Raising a Glass to Sobriety: Mindfulness, Brain Health and the Power of Abundance
Alcoholism and mental health is like trying to mix beer and whiskey, it’s a cheap recipe for disaster.
They can live side by side, but they don’t get along very well.
But that’s fine, because, let’s be honest, alcohol is overrated.
It doesn’t solve our problems, but it dulls our awareness of them for a while.
And, really, who wants a quick fix when you can have the real thing?
But let’s talk about gratitude for a second.
What nondrinkers do when they’d rather not pretend they are happy.
I mean, who needs booze when you can just have a good old-fashioned “I’m grateful for my bed” moment?
Because, when you really stop to think about it, it’s much more rewarding to take pleasure in the little things in life than to try to numb yourself to them with a bottle.
With alcohol, you can’t remove the pain without removing the pleasure.
And since we’re discussing the insignificant, how about we discuss the “the law of attraction”.
You know, the process of bringing about your goals and desires through the power of a positive mental attitude.
Why drink when you can simply will yourself a new job or a new lover?
To be fair, it’s not much more difficult than getting drunk, so why not give it a shot?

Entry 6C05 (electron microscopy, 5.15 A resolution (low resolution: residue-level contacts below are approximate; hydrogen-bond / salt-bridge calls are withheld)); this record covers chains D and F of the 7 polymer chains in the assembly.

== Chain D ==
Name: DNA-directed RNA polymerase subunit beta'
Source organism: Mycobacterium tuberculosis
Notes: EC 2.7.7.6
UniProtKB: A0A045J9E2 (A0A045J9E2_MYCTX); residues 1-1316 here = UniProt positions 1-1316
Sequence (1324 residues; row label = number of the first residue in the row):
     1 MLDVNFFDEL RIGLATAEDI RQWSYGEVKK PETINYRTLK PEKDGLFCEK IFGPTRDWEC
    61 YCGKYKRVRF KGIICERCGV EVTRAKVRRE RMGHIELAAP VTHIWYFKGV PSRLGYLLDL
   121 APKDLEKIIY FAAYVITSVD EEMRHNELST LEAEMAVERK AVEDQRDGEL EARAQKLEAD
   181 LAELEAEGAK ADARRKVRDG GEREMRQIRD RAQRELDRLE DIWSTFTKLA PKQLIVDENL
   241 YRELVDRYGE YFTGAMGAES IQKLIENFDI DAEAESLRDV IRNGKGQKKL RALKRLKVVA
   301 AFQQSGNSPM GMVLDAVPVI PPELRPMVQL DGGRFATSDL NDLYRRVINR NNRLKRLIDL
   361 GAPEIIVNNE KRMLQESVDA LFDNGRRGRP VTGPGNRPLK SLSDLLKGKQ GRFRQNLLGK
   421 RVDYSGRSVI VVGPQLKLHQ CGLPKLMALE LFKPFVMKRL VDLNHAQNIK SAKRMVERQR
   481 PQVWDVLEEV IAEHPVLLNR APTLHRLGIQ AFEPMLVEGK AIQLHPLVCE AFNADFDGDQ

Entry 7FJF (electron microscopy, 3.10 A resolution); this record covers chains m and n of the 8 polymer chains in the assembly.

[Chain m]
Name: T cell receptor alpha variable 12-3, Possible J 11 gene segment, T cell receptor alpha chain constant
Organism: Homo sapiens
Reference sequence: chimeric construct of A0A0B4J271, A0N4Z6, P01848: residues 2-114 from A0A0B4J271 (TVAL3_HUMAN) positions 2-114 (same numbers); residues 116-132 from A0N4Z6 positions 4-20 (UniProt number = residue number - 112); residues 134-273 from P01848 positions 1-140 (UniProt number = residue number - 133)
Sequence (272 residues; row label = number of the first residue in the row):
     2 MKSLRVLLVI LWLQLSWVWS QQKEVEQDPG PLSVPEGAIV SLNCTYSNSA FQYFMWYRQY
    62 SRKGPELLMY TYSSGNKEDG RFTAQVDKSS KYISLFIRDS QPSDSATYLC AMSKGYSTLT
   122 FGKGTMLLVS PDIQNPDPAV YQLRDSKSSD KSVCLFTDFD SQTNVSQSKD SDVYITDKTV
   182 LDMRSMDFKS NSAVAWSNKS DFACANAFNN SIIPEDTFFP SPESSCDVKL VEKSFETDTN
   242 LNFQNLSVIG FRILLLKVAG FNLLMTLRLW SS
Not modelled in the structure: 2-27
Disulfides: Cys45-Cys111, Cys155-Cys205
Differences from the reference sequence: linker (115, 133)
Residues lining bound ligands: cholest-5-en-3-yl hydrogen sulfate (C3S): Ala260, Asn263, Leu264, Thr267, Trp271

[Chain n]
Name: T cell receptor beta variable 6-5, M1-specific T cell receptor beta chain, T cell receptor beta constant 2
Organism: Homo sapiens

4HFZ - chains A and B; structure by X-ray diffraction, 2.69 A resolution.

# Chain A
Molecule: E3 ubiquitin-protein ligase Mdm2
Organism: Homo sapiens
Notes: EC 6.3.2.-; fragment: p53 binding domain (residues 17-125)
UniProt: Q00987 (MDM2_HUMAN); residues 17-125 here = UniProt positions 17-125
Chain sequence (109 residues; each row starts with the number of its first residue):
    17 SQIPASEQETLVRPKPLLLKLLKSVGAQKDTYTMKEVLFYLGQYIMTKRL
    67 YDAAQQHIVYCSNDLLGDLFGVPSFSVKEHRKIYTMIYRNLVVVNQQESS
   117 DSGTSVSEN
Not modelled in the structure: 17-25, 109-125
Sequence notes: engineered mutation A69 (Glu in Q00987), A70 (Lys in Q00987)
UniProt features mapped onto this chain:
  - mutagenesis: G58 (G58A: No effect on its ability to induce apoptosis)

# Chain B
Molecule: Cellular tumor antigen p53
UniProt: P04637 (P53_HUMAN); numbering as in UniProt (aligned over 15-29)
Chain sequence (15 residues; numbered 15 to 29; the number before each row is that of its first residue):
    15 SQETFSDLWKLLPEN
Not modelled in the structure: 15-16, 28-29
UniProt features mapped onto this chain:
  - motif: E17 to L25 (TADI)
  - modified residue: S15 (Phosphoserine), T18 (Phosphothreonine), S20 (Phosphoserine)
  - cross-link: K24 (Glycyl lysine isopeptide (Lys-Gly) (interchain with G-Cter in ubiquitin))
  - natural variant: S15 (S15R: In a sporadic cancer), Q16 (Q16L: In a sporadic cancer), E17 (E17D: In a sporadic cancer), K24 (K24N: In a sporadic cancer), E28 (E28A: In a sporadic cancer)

Sobriety and mental health may seem like an impossible combination, but honestly, it’s not.
It just feels that way when you’re taking your first steps.
Adopting an attitude of gratitude and optimism will help you develop a mindset of abundance that will aid you in your recovery and in all aspects of your life.
Who really needs booze when you have science?
Those who practice mindfulness-enhancing activities like yoga and meditation have a better chance of overcoming their alcoholic behavior, according to research.
Because it’s a lot better to be in charge of your own thoughts and actions than to let alcohol do it for you.
If you don’t practice thinking then thinking happens to you.
Since we’re talking about mindfulness, let’s move on to the brain.
You know, the organ that gets messed up when you drink too much.
Studies have shown that heavy alcohol use can cause lasting changes in the brain, including the reduction in size of the memory and learning center known as the hippocampus.
No rocket scientist is required to understand that alcohol consumption is harmful.
The time created since your last drink is a great opportunity to take care of your brain and let it recover from the damage that drinking did.
Sobriety and mental health are like a match made in heaven, or a beer and a shot.
A glass of wine and a good book.
Or even, a whiskey sour and an existential crisis.
Remember, you don’t need alcohol to have a good time, and with the right resources and knowledge, you can increase your chances of a successful recovery and improve your overall well-being.
So, raise a glass of water, and let mindfulness and brain health be your designated driver on the road to sobriety.